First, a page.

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A Novel Strategy for Liposomal Drug Separation in Plasma by TiO2 Microspheres and Application in Pharmacokinetics

Authors Yu Y, Yuan M, Qin W, Bai HH, Liu HZ, Che JJ

Received 18 November 2022

Accepted for publication 27 February 2023

Published 17 March 2023 Volume 2023:18 Pages 1321—1334

DOI https://doi.org/10.2147/IJN.S396746

Checked for plagiarism Yes

Review by Single anonymous peer review

Peer reviewer comments 2

Editor who approved publication: Dr Yan Shen



Yue-yang Yu,1,2 Mei Yuan,1 Wei-jie Qin,3 Hai-hong Bai,4 Hong-zhuo Liu,2 Jin-jing Che1

1Beijing Institute of Pharmacology and Toxicology, State Key Laboratory of Toxicology and Medical Countermeasures, Beijing, People’s Republic of China; 2Wuya College of Innovation, Shenyang Pharmaceutical University, Shenyang, People’s Republic of China; 3State Key Laboratory of Proteomics, National Center for Protein Sciences, Beijing Institute of Lifeomics, Beijing, People’s Republic of China; 4Phase I Clinical Trial Center, Beijing Shijitan Hospital of Capital Medical University, Beijing, People’s Republic of China

Correspondence: Hong-zhuo Liu, Shenyang Pharmaceutical University, 103 Wenhua Road, Shenyang, People’s Republic of China, Tel/Fax +86 13236637187, Email [email protected] Jin-jing Che, Beijing Institute of Pharmacology and Toxicology, No. 27 Taiping Road, Beijing, People’s Republic of China, Tel/Fax +86 01066930633, Email [email protected]

Purpose: Liposomes are nano-scale materials with a biofilm-like structure. They have excellent biocompatibility and are increasingly useful in drug delivery systems. However, the in vivo fate of liposomal drugs is still unclear because existing bioanalytical methods for quantitation of total and liposomal-encapsulated drugs have limits. A novel strategy for liposomal-encapsulated drug separation from plasma was developed via the specific coordinate binding interaction of TiO2 microspheres with the phosphate groups of liposomes.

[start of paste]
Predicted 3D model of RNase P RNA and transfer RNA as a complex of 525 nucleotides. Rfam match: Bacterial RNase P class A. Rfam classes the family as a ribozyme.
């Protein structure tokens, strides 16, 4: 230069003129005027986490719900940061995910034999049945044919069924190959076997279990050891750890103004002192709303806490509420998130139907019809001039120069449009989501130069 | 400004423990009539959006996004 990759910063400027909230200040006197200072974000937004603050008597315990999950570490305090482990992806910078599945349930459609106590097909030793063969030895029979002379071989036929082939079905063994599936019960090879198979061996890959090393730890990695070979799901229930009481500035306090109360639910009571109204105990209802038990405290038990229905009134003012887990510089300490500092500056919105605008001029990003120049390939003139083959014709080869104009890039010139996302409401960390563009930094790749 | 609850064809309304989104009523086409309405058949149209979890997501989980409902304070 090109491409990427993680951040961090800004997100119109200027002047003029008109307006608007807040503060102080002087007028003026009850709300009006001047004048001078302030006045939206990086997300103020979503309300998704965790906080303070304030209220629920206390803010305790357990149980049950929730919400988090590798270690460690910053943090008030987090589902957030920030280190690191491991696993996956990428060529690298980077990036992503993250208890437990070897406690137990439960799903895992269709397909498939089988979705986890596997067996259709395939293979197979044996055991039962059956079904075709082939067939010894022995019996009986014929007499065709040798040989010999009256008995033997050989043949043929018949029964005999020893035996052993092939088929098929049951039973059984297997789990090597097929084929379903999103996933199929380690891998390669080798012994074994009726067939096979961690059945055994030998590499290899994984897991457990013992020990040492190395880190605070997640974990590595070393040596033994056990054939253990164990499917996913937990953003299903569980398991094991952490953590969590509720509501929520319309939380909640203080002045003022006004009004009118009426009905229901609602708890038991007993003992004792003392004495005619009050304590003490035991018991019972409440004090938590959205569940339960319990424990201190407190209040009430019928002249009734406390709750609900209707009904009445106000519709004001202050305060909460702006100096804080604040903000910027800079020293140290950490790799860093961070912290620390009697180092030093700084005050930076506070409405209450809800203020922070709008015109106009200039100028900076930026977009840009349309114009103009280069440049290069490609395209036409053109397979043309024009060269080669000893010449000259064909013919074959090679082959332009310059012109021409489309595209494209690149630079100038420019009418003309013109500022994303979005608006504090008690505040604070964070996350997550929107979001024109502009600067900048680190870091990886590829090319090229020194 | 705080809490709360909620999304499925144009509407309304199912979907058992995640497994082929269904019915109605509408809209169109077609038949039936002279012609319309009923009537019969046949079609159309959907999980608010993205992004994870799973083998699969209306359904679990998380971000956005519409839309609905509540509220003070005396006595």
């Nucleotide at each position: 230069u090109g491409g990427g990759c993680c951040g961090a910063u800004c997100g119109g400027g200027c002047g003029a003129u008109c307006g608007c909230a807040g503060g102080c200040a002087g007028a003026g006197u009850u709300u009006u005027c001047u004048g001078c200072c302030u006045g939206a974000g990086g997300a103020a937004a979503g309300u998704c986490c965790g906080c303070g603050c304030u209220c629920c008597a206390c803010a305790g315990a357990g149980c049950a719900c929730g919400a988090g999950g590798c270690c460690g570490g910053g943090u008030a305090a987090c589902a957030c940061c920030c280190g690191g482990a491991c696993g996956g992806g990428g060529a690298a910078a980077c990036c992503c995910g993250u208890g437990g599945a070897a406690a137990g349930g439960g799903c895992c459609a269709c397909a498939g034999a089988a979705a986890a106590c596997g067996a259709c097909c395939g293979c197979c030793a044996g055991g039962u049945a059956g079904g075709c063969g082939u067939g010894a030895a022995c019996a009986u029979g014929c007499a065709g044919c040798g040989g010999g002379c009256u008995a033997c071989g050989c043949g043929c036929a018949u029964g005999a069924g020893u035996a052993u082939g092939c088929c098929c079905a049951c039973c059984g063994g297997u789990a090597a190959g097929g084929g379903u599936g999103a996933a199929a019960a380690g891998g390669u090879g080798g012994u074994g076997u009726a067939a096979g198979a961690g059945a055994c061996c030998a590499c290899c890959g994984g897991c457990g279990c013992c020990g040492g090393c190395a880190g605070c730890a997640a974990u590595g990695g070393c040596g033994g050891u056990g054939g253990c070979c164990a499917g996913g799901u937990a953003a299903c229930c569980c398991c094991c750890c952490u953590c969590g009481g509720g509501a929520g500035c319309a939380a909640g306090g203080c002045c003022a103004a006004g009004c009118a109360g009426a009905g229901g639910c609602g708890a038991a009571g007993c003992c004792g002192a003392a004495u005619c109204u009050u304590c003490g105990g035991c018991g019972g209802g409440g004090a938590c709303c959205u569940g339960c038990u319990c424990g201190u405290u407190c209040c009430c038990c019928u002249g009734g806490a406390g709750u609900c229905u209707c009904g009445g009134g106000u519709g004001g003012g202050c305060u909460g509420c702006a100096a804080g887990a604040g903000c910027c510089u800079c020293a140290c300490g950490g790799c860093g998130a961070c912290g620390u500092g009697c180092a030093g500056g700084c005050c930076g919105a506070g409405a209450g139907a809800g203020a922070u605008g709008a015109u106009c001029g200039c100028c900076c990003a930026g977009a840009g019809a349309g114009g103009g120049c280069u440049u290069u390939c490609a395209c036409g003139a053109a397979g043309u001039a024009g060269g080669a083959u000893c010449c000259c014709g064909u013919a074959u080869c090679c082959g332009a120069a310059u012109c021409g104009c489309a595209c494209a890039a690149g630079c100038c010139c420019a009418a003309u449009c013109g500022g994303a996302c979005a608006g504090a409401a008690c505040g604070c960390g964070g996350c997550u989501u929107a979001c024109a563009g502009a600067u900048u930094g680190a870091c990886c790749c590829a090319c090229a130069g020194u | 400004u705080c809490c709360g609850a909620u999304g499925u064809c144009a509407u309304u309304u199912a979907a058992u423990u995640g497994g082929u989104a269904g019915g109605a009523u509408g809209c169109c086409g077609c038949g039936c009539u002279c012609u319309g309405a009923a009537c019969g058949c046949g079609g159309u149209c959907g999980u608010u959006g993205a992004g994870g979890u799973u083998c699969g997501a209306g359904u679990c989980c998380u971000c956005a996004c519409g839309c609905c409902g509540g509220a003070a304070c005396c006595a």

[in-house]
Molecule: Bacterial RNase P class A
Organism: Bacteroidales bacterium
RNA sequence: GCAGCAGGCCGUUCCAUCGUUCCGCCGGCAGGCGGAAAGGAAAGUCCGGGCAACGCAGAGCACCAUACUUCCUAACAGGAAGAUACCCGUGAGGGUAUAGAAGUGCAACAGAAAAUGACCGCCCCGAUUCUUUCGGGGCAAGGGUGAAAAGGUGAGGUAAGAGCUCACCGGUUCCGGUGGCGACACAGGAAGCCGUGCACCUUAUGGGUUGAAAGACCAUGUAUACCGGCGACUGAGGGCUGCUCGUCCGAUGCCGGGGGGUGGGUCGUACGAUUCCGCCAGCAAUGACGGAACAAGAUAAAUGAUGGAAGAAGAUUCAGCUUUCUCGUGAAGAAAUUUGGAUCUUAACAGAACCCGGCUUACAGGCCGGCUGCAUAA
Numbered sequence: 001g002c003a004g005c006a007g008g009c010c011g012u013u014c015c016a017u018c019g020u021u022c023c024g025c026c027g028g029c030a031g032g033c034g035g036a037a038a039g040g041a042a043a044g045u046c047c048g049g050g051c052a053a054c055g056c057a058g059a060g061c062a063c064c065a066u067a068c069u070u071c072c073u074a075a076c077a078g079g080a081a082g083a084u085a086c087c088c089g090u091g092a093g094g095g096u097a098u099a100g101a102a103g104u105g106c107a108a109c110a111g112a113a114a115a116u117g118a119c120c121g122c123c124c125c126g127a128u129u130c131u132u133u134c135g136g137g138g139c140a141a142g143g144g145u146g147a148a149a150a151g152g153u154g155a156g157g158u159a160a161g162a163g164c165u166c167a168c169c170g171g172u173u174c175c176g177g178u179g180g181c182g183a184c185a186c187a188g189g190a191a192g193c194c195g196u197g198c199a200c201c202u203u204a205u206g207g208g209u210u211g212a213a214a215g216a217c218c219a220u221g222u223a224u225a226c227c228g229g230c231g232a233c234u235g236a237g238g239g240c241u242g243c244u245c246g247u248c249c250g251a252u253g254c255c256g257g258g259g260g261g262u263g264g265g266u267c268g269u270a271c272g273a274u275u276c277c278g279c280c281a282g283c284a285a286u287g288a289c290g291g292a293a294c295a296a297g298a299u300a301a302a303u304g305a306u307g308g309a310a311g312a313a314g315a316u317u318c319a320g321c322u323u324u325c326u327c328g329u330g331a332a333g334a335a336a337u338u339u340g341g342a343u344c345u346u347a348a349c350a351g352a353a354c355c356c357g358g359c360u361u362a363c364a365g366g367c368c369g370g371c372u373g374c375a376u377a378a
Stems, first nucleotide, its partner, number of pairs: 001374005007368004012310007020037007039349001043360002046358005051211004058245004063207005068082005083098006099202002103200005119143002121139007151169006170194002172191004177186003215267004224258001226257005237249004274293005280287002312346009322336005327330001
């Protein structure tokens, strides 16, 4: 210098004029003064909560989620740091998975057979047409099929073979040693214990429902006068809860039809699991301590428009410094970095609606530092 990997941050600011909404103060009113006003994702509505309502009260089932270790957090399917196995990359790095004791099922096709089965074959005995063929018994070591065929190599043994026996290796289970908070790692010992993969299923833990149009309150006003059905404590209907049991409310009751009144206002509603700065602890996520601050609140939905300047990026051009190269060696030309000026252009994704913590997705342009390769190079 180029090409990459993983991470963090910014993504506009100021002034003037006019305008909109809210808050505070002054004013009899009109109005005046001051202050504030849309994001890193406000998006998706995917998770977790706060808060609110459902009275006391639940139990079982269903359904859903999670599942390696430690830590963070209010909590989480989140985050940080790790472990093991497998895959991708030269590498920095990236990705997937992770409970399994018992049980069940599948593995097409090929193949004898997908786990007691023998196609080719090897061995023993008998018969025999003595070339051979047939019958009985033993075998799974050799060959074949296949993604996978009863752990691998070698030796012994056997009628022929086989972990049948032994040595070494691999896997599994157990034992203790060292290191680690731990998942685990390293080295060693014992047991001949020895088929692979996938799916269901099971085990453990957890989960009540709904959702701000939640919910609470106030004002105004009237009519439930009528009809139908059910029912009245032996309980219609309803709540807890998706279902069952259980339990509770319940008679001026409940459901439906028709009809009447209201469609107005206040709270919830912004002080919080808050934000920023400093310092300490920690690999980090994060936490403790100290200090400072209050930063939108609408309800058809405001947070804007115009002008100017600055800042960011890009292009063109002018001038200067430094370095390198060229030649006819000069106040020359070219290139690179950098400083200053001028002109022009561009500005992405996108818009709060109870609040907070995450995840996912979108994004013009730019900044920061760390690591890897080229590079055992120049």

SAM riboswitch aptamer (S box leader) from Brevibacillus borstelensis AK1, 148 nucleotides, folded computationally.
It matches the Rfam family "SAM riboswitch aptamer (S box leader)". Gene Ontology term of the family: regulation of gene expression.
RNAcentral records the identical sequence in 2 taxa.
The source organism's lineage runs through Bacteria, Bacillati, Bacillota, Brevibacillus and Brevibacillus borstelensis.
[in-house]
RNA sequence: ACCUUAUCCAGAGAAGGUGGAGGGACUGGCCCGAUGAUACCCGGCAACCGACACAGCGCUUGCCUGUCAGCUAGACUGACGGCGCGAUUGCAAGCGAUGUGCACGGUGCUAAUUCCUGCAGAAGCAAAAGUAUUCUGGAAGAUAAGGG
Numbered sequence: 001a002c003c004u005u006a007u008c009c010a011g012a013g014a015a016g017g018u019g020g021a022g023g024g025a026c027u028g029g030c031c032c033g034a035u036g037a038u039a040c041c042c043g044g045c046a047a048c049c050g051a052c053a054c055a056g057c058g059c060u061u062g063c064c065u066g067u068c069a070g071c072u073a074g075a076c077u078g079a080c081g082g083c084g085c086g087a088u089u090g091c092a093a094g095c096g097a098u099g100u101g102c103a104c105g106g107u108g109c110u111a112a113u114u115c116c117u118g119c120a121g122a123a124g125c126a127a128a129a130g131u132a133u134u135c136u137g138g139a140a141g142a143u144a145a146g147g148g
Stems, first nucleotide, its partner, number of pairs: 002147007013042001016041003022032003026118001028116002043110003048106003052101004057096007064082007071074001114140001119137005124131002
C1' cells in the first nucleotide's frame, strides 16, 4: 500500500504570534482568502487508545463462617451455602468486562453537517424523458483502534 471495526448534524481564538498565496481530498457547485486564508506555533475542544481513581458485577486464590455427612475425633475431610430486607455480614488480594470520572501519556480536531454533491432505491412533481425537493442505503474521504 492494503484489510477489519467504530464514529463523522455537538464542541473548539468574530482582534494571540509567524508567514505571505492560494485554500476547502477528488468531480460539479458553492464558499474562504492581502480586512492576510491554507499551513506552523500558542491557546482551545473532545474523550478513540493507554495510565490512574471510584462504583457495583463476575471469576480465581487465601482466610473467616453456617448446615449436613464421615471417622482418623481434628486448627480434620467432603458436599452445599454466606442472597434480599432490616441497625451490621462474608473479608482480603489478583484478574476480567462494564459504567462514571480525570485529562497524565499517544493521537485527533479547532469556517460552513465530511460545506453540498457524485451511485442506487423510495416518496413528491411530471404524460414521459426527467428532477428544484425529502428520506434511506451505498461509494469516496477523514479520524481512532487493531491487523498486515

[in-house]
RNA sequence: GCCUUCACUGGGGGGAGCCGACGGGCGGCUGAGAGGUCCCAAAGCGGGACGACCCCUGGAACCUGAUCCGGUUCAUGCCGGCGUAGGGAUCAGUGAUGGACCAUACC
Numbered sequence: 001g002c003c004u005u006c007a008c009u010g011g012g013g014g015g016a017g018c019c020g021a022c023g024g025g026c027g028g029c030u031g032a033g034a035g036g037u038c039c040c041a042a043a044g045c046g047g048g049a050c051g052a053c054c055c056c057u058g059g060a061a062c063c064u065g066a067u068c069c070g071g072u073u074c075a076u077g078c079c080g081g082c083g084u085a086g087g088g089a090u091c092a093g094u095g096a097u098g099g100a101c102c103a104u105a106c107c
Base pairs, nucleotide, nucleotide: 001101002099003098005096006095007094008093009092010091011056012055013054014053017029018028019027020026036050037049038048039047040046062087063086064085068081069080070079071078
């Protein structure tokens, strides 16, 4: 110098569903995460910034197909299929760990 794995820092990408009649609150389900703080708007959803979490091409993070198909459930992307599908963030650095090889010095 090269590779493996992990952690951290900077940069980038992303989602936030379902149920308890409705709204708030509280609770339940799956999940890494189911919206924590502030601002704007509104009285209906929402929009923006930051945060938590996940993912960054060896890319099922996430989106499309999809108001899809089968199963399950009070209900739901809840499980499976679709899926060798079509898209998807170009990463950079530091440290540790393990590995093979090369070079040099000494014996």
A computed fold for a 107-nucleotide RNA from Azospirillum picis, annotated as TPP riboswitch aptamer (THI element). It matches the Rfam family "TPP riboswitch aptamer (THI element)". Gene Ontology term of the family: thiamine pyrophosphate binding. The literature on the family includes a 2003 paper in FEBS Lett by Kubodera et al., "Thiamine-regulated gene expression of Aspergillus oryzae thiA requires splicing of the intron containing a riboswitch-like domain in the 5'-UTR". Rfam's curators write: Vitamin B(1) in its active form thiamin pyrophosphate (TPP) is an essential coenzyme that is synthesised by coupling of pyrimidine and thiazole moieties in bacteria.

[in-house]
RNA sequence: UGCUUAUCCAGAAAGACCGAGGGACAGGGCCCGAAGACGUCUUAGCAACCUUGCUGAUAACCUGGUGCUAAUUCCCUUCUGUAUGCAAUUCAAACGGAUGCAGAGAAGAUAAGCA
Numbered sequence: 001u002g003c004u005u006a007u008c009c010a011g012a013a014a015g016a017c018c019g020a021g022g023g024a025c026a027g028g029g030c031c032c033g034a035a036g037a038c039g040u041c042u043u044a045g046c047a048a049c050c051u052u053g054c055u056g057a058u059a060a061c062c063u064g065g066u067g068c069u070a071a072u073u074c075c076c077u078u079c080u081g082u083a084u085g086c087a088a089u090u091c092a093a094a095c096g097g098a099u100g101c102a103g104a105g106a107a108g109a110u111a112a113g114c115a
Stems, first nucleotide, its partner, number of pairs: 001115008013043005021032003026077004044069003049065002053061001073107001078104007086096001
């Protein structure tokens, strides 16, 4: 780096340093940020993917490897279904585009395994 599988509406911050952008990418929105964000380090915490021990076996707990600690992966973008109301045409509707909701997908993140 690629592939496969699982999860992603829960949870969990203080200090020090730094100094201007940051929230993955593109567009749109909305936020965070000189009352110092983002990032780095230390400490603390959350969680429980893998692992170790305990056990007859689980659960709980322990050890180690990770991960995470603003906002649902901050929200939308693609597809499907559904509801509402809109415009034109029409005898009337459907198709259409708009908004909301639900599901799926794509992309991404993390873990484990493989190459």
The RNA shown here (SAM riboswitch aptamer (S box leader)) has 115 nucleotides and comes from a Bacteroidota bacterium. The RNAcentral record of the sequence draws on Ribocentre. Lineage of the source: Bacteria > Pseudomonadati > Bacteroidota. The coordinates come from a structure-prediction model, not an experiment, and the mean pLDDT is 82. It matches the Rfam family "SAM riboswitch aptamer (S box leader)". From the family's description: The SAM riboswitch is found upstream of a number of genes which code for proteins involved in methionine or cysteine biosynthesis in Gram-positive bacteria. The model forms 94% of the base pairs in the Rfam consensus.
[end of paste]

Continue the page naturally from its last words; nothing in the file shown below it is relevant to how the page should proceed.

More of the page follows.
Methods: Liposomal-encapsulated docetaxel was separated from plasma by TiO2 microspheres and analyzed by the UPLC-MS/MS method. The amount of TiO2, pH of the dilutions, plasma dilution factors and incubation time were optimized to improve extraction recovery. The characterization of the adsorption of liposome-encapsulated drugs by TiO2 microspheres was observed by electron microscopy. For understanding the mechanism, pseudo-first and the pseudo-second order equations were proposed for the adsorption process. The study fully validated the method for quantitation of liposomal-encapsulated in plasma and the method was applied to the pharmacokinetic study of docetaxel liposomes.
Results: The encapsulated docetaxel had a concentration range of 15– 4000 ng/mL from the plasma sample using a TiO2 extraction method. Successful method validation proved the method was sensitive, selective and stable, and was suitable for quantitation of docetaxel liposomes in plasma samples. Extraction recovery of this method was higher than that of SPE method. As shown in electron microscopy, the liposomes adsorbed on TiO2 microspheres were intact and there was no drug leakage. The study proposed pseudo-first and the pseudo-second order equations to facilitate the adsorption of liposomal drugs with TiO2 microspheres. The proposed strategy supports the pharmacokinetic study of docetaxel liposomes in rats.